Tuesday, I went to the library book sale and left with 12 books. Sure, three of those were art books for Zac and one of the novels I bought I already read last year and loved, rendering it a neutral addition to my physical bookshelf.
I’m not sure there is room in our moderately sized apartment for the additional books. There certainly isn’t much available room where I usually keep my books. A couple months ago, that probably would have made me feel a little guilty.
I don’t feel guilty today.
This was going to be the year I stopped doing this–filling our apartment with more books when I already own so many I need to read. I think this was also supposed to be the year I stopped going to bed at 1am and started drinking enough water every day…maybe that was last year. Either way, I’m not good at doing either consistently.
A few weeks ago, I came across a post on Book Riot reminding me I should feel bad about my bookshelf and should donate its contents. Instead of giving in this time, I got increasingly annoyed with the writer’s premise (sitting aside the writer’s use of a John Waters quote as a clunky and unnecessary frame): a bookshelf will show you what kind of person you are→ but keeping all those books to yourself is selfish→ donate your books so you aren’t “caging knowledge.” It isn’t the first time I’ve been presented with this argument and it might make sense if libraries still kept books on chains and if all the books I owned weren’t in relatively wide circulation (I doubt I own anything out of print. Some of the books I own are no longer bound by copyright laws and are actually available for free.) I’m not caging a damn thing. My local prison library charity doesn’t want the books I have. I checked a while back. I (and they) would be better served if I just gave them money to buy what the prisoners need. Most charities would be better served with your cash, not your old, battered copy of War and Peace.
There is a dictatorial strain to this kind of minimalist think piece. It isn’t enough for the writer here to remove the clutter from their own life, they have to try and make you feel bad for not following their lead. Why else consider the personal library in terms of greed and luxury? Not just this post. I’ve read a lot these and most of them, whether they’re about books or clothing or size of the place where you keep those books and clothes, are at least a little judgmental, if not deliriously so. You should want to clear out your space in order to clear out your mind. You should want to clear out your space to distance yourself from materialism. You should want to clear out your space so you take up less space. On one level, I get it. It’s a lot easier to clean an small empty room but my brain would still go in seven thousand directions in a small empty room. I don’t want my home to look like a hotel room or a safe house. I want my home to look like I live there.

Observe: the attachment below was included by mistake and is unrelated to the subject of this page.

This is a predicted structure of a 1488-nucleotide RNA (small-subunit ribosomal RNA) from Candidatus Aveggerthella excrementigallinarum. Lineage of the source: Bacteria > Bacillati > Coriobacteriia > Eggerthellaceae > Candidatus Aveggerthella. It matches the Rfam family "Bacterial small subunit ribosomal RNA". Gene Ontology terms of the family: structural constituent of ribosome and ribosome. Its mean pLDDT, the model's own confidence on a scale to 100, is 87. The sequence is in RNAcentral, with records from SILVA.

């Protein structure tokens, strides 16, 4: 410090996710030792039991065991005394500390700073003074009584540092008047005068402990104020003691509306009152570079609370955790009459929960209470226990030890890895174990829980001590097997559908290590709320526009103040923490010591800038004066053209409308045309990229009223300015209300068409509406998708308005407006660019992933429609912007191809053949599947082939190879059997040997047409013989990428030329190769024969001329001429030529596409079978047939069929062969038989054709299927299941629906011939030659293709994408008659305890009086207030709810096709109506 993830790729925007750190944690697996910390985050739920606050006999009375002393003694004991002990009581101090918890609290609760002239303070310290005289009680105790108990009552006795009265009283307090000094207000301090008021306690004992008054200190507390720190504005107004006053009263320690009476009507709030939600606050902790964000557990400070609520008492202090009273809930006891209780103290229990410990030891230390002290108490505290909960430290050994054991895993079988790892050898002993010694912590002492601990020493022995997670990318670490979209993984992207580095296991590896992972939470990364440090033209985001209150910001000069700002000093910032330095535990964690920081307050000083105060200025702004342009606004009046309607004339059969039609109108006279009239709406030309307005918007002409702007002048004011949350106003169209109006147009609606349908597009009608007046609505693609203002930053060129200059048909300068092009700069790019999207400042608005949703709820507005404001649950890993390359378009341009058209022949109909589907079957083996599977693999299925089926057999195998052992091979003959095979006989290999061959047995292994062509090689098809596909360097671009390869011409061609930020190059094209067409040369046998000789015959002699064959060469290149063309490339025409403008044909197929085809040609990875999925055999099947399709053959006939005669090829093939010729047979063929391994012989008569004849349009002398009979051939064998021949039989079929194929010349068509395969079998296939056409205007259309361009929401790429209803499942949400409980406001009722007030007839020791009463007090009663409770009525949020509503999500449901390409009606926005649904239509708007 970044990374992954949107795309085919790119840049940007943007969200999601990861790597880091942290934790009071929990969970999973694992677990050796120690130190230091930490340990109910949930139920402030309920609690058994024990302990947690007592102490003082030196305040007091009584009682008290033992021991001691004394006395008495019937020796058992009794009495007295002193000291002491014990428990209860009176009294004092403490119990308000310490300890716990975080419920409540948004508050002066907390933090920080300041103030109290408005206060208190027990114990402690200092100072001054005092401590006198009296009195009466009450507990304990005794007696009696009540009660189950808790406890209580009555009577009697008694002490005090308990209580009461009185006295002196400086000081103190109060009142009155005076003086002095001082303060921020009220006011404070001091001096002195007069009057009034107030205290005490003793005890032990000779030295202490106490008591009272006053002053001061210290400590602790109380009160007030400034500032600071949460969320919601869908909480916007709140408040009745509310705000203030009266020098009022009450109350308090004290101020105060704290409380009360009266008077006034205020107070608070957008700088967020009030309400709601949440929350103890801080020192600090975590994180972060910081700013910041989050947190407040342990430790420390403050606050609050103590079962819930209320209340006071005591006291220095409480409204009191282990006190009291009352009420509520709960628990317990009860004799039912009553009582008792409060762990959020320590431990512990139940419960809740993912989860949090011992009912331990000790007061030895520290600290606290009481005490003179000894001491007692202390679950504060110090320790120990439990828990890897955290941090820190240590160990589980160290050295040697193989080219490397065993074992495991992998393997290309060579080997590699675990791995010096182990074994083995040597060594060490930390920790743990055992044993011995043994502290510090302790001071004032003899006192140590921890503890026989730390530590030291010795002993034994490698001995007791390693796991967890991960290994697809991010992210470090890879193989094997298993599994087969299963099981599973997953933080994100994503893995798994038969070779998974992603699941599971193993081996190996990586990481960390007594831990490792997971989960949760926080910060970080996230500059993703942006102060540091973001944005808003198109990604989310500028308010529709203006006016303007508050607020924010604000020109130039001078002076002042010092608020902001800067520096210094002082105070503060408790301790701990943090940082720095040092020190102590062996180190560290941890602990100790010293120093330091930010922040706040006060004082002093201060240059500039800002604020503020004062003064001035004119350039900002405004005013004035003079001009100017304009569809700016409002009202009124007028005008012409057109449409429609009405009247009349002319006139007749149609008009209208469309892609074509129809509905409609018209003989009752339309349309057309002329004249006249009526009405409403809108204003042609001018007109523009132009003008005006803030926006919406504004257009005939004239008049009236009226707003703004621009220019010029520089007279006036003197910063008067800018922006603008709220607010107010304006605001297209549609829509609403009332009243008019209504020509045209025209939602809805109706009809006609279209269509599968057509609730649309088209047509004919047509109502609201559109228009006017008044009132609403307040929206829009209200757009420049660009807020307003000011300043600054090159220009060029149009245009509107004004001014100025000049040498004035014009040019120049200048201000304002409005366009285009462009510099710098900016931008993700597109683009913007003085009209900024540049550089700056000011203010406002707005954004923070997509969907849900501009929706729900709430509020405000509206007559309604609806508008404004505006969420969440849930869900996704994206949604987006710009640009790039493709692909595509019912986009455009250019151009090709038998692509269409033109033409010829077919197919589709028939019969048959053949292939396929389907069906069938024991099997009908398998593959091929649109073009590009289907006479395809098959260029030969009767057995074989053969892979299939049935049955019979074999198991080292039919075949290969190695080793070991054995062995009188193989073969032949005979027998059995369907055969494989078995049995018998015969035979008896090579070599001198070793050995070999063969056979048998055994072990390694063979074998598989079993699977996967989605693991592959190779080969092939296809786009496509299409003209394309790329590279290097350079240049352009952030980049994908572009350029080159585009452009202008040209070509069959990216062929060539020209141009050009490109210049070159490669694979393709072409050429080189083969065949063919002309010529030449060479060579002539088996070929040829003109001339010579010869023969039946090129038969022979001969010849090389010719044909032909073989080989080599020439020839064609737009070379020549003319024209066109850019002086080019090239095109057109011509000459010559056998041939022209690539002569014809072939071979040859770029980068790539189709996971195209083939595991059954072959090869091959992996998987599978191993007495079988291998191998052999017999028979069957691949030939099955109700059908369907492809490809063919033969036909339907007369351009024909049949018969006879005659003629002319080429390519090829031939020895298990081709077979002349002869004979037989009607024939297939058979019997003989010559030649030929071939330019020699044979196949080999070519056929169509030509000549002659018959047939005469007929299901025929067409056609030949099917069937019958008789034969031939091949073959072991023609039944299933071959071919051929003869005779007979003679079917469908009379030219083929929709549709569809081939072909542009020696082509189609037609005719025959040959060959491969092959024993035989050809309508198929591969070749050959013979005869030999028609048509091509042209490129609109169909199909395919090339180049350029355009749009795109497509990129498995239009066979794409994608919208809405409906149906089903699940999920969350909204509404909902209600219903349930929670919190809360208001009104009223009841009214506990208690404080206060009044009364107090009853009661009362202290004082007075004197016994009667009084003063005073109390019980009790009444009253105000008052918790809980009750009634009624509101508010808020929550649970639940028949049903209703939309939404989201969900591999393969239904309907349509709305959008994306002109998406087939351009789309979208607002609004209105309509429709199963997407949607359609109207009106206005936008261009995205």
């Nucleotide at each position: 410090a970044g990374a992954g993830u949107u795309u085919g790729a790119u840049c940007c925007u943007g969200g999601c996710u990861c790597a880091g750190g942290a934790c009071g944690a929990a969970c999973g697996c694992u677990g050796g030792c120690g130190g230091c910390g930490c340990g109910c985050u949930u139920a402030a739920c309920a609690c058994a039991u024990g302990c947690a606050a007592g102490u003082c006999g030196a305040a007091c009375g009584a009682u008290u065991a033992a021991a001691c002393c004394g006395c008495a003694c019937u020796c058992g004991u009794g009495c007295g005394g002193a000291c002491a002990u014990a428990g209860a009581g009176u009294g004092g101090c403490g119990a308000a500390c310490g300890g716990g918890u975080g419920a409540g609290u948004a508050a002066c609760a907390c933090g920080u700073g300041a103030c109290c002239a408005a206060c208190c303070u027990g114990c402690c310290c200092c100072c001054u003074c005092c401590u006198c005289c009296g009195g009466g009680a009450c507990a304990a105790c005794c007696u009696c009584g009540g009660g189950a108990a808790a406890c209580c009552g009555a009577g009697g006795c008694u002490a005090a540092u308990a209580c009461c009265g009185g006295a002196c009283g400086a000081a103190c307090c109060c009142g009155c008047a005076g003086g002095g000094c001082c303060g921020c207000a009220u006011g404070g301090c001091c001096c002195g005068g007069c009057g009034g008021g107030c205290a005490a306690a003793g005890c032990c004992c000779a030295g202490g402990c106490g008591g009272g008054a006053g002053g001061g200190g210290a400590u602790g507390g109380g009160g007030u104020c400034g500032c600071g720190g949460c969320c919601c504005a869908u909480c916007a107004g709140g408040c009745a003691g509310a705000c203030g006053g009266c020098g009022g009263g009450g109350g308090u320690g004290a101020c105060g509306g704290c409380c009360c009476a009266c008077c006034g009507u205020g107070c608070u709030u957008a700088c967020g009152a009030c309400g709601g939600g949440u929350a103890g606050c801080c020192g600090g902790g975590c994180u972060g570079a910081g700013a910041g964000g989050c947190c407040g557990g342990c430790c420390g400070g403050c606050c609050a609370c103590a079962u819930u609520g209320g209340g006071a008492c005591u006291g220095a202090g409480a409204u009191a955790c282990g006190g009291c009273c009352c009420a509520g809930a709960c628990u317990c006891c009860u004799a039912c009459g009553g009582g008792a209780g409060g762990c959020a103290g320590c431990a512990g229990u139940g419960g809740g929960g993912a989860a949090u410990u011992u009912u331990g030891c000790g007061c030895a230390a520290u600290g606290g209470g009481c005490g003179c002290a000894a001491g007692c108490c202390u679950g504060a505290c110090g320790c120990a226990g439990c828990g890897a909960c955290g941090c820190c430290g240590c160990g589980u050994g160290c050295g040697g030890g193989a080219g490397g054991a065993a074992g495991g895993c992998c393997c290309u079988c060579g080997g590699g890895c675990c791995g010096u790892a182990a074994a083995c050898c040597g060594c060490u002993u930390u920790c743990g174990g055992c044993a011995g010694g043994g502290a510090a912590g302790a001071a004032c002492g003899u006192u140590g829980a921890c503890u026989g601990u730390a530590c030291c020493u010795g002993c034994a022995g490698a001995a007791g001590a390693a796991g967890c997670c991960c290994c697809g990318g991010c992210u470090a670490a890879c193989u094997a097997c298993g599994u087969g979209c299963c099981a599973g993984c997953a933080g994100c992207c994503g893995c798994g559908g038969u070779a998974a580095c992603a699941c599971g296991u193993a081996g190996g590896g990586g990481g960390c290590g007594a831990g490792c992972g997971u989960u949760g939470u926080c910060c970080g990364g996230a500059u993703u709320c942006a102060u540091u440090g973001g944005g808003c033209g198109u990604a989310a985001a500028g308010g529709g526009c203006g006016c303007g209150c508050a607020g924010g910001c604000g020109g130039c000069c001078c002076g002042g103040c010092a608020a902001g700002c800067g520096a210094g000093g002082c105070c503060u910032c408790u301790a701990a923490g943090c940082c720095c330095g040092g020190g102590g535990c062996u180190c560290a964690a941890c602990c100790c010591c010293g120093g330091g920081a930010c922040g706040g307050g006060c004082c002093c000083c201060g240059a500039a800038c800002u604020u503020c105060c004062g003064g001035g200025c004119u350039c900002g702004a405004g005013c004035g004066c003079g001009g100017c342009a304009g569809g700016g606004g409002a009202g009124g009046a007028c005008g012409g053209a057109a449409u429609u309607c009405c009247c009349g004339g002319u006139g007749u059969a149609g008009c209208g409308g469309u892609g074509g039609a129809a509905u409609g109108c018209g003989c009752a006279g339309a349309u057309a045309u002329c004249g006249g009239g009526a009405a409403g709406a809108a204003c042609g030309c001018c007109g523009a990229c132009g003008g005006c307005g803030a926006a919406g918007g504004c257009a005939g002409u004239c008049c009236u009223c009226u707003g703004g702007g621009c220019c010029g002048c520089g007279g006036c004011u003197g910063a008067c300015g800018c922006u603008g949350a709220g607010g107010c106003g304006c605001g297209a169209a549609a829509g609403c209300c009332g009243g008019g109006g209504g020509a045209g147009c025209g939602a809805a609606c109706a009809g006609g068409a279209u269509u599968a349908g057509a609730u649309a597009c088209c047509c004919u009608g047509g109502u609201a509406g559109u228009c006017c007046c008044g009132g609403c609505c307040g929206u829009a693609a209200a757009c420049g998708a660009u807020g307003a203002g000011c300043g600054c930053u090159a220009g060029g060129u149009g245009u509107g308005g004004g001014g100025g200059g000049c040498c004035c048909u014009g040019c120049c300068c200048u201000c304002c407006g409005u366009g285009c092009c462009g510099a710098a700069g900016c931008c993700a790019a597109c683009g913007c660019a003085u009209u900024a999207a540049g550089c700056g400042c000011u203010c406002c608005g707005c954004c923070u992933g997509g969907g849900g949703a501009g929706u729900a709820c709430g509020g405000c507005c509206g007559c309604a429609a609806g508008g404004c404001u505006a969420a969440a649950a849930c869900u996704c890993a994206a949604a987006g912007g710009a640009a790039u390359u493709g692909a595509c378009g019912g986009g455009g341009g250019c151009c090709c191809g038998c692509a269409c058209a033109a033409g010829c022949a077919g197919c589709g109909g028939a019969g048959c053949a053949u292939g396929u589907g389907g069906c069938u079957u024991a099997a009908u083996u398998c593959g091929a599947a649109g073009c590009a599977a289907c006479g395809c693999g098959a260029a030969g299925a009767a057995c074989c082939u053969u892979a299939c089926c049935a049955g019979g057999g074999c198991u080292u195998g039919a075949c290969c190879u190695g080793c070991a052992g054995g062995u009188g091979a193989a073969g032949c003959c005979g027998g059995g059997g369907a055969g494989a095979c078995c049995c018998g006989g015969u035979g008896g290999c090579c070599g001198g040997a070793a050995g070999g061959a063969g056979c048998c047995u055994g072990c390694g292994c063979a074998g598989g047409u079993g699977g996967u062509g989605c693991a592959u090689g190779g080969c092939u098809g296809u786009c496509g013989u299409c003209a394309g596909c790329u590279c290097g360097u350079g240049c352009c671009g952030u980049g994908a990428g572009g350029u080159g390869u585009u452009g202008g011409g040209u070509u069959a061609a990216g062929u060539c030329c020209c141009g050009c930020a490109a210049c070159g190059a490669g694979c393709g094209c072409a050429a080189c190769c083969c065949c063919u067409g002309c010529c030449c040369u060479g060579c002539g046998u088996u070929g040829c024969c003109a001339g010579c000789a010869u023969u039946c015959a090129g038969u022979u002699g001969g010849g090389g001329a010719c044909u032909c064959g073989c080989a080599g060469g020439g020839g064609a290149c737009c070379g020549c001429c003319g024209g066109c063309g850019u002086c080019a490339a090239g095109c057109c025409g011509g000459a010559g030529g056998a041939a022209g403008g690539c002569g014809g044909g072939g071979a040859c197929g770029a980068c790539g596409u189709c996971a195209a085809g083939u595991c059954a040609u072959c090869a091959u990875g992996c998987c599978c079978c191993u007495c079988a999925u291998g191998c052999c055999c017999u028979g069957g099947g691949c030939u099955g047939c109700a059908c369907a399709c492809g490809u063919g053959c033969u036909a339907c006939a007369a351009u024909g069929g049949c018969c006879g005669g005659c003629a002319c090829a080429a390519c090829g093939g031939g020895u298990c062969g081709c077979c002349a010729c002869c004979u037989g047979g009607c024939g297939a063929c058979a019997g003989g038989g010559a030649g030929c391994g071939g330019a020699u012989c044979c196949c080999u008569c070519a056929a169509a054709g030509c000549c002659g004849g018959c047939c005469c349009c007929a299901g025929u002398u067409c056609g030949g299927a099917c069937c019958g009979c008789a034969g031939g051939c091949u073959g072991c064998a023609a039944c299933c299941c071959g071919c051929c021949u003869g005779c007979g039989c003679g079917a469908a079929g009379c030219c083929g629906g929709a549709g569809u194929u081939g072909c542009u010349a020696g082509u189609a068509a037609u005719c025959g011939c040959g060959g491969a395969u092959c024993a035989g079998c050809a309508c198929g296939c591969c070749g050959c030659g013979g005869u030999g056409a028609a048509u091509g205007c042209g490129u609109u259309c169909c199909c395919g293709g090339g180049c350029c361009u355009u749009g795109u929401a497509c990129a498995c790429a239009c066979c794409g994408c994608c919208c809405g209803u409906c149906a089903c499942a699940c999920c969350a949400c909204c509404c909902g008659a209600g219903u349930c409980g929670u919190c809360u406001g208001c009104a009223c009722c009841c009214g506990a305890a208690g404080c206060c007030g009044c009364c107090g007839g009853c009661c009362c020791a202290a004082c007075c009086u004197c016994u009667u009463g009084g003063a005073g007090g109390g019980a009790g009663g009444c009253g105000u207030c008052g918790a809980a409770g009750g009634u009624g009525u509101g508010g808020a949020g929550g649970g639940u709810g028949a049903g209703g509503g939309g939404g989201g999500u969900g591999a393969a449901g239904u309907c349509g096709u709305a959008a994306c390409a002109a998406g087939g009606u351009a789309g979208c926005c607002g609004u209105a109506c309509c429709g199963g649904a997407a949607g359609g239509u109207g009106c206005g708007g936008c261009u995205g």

At first, I wasn’t sure why this post, in particular, bugged me so much. It’s not fundamentally different. I assumed it had to be defensiveness on my part. I had the same reaction to The Life-Changing Magic of Tidying Up but I ended up clearing out a few bags from my closet and boxes from my bookshelf. I didn’t feel better or worse for having done it. I could probably clear out a box or two right now and forget in a week what I’ve given up…but I don’t want to and I really don’t want to be told I should.
You can see my books from the street outside our apartment. They announce themselves. It took me time and money and paper cuts and student loans to acquire them. A lot of them are used, purchased from dusty shops and library book sales. I sneezed rummaging through stacks and hit my head on low doorways to get these books. I had to poop in public restrooms. Some of these books are full of my tiny notes. On the front inside cover of a handful these books, my mother has written my name and the date the book was purchased. They are all cataloged so I don’t accidentally buy a second copy of Middlemarch or Middlesex. They all represent a concerted effort on my part, even the ones I haven’t read yet.
Maybe that is what’s become so irritating about all of this–minimalism gives the appearance of effortlessness and effortlessness is fucking tiring.
I’m letting go of effortlessness. I’m not effortless. No woman with bangs is. I have to work at just about everything I do. There’s joy in that work, certainly. No one who has ever had the pleasure of disagreeing with me could say I don’t enjoy making my case (except, perhaps, my own mother.) Last year, I taught myself how to crochet. The year before I learned to tap dance. I’ve read books about moss for fun. I delight in the work. But believe me, it was all an effort.
Some morning it takes a lot to get out of bed. Some nights, it takes even more to settle down and get into it. Does the stack of books by my bed make it easier to sleep at night? I have no idea but it’s something to throw at an intruder. I have no idea what a minimalist could grab during a home invasion. The one giant monstera plant they own is probably too heavy and too expensive to lob. Me? I still have my first field hockey stick.
It’s silly to let a 500-word essay on a book site rile me up this much, even if it was an infuriating 500 words. Maybe this should be the year I stop caring about stuff like this (I’m still trying for the hydration…seltzer water counts, right?) I’m just going to be the woman with too many striped shirts and more books than she can possibly read. If you’re cool about it and never mention what I nightmare they’d be to pack, I might lend you one of them. But I am going to ask for it back. It’s mine.